- Associated Press - Tuesday, January 31, 2017

MOSCOW, Idaho (AP) - University presidents in Idaho and Washington State are urging foreign students to avoid trips home or international travel following President Donald Trump’s recent executive order.

The order blocks people from seven Muslim-majority countries from entering the United States for 90 days, along with other limitations placed on refugees. Specifically, the executive order addresses travel from Iraq, Iran, Somalia, Sudan, Syria, Libya and Yemen.

Washington State University President Kirk Schulz and University of Idaho President Chuck Staben told The Moscow-Pullman Daily News (http://bit.ly/2kn3Q8M ) that students from the Muslim-majority countries singled out by Trump are safe in the U.S. with their valid visas but would not be permitted to re-enter the country if they leave.

“It does not matter that they would be traveling with a student visa, at the time they seek to come back into the U.S. their entry would be blocked,” said UI associate law professor Kate Evans. “That has happened over the course of the weekend.”

At Washington State University, 130 international students are from the countries mentioned in Trump’s order. The University of Idaho has 21 such students.

“We will be reaching out and advising them not to travel abroad until we know more about the specific practices that will be implemented,” Staben, the UI president, wrote in a statement to faculty, staff and students.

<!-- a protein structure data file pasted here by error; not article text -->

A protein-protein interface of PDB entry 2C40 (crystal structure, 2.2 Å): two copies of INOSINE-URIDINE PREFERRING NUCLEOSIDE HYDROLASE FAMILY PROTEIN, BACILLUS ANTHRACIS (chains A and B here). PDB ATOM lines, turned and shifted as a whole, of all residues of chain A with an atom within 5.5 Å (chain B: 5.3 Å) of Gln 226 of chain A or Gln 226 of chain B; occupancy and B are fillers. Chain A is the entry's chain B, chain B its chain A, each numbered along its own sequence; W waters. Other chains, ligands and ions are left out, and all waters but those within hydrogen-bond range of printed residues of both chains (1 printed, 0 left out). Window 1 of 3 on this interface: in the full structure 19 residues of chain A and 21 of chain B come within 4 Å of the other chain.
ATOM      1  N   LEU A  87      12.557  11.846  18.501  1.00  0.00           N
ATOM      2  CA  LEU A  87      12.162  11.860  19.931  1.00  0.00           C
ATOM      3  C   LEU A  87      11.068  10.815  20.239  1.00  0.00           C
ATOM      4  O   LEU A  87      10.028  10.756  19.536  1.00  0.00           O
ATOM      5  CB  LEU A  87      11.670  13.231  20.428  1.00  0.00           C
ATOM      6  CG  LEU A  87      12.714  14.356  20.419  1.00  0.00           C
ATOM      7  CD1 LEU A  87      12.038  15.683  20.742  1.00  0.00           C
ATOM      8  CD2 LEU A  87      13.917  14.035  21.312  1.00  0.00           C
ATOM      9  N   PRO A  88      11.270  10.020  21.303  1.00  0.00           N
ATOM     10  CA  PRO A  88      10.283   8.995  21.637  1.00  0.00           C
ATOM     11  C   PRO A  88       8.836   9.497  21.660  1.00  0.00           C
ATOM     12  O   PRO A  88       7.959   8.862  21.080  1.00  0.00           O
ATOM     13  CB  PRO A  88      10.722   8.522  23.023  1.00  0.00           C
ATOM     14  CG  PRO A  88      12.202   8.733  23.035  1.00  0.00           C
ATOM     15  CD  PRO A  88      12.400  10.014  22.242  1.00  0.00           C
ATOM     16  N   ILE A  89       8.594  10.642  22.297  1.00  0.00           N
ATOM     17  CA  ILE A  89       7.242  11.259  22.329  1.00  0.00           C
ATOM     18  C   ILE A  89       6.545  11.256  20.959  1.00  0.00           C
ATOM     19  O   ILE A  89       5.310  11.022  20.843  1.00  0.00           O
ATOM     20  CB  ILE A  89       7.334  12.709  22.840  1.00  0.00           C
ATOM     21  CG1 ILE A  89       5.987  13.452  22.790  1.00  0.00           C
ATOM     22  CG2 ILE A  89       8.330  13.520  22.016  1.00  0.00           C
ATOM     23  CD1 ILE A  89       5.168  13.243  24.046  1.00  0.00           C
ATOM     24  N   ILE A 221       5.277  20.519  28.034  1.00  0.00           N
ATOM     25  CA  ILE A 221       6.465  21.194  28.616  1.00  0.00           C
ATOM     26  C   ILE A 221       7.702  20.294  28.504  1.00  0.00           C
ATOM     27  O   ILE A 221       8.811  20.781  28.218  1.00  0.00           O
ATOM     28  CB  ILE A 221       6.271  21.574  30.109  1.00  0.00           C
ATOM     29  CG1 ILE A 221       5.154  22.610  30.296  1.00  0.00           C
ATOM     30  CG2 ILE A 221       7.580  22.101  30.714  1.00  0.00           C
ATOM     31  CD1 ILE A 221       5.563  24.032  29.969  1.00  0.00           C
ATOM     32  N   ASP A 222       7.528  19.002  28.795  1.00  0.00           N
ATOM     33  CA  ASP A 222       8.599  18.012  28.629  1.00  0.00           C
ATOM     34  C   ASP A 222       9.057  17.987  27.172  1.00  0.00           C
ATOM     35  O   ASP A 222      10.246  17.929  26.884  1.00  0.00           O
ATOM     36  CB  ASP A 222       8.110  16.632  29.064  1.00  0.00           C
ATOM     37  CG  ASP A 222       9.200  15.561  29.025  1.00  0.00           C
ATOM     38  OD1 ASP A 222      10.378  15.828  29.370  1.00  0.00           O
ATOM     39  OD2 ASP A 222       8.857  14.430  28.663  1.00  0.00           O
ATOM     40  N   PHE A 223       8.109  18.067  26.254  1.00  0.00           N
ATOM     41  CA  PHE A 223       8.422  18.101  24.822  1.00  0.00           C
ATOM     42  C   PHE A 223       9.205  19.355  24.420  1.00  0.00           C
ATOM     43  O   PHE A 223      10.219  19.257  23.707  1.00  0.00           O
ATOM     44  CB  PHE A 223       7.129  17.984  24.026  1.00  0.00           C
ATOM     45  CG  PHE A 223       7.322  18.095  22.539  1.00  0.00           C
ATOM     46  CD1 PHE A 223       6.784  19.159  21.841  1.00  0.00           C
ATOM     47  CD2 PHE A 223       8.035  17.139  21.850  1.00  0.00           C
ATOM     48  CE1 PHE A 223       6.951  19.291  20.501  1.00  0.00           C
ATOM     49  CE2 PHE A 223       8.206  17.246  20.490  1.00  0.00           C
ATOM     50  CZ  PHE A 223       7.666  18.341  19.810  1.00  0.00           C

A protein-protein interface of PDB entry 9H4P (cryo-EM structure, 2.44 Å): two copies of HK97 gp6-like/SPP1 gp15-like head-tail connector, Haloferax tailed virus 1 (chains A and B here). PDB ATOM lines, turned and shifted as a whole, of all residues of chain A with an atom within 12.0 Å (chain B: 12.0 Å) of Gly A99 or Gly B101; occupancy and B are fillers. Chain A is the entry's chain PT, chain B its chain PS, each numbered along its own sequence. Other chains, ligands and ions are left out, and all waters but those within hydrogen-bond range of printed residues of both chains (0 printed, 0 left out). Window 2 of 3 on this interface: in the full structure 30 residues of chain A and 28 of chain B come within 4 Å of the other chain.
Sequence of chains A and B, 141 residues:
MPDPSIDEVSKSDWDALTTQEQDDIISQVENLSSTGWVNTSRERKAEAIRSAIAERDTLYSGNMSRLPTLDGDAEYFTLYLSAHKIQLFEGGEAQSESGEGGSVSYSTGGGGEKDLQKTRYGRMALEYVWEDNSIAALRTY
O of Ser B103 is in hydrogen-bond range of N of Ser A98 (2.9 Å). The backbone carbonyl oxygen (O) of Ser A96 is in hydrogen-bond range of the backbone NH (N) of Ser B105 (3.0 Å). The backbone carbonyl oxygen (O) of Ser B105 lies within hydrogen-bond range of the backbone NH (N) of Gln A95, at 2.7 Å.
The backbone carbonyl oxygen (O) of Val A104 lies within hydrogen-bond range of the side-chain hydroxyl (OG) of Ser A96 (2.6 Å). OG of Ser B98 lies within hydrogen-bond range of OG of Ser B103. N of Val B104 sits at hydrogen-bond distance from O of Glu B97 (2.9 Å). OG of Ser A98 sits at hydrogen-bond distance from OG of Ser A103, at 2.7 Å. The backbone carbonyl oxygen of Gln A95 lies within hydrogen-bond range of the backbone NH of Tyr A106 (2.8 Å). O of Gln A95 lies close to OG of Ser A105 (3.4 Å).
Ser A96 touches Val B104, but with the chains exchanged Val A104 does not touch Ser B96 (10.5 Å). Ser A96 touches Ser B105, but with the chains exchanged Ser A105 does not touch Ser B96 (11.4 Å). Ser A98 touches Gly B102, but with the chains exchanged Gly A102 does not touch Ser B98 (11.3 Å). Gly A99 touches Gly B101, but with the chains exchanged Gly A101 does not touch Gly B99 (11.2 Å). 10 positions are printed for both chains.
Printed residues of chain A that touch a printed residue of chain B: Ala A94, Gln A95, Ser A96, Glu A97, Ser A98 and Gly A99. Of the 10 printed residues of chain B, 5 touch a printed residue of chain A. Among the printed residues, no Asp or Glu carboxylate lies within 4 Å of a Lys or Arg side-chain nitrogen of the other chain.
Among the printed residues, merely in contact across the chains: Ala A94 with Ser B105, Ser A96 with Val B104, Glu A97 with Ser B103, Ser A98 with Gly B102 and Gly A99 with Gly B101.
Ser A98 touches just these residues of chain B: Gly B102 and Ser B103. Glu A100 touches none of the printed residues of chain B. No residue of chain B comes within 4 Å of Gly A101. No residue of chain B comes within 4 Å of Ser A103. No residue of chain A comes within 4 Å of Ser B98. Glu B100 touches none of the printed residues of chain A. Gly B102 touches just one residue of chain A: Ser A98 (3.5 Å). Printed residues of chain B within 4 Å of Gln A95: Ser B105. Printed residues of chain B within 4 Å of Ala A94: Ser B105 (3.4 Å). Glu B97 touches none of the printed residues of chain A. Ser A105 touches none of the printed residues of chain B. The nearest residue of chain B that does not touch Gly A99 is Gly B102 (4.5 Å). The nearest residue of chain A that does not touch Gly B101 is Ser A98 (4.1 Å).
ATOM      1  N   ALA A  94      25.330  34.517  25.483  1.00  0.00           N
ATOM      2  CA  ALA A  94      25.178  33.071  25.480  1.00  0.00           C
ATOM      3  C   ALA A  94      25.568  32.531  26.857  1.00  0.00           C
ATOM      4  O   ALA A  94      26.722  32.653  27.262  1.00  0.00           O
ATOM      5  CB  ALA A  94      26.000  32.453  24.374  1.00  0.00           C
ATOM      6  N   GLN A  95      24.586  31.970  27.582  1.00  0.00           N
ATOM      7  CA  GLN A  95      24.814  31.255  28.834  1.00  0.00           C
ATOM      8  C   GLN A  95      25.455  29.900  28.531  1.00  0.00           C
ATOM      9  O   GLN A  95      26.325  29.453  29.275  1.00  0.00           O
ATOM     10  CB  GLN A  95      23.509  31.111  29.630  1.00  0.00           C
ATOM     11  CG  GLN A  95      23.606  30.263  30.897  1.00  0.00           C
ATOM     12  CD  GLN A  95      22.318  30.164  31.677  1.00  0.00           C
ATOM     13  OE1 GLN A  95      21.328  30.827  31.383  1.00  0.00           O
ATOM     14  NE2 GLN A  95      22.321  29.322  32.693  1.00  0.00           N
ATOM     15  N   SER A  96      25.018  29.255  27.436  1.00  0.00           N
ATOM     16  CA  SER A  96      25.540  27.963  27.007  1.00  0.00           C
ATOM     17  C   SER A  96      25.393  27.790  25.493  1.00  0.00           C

Schulz, of Washington State, wrote that “we are carefully monitoring developments to better understand how the executive order issued Friday will impact our community.”

WSU international programs communications coordinator Craig Lawson said his office was busy all day Monday working on addressing student concerns.

International Studies Director Bill Smith said he has not heard of any UI students or faculty struggling to re-enter the country, adding that most people are on campus because the semester is already in its fourth week.

But Smith said the travel ban might force students to reconsider traveling home for family emergencies, among other things.

“Obviously now you’d have to think very carefully about that, whether you can get back in to continue your studies or not,” he said.

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Information from: The Moscow-Pullman Daily News, http://www.dnews.com

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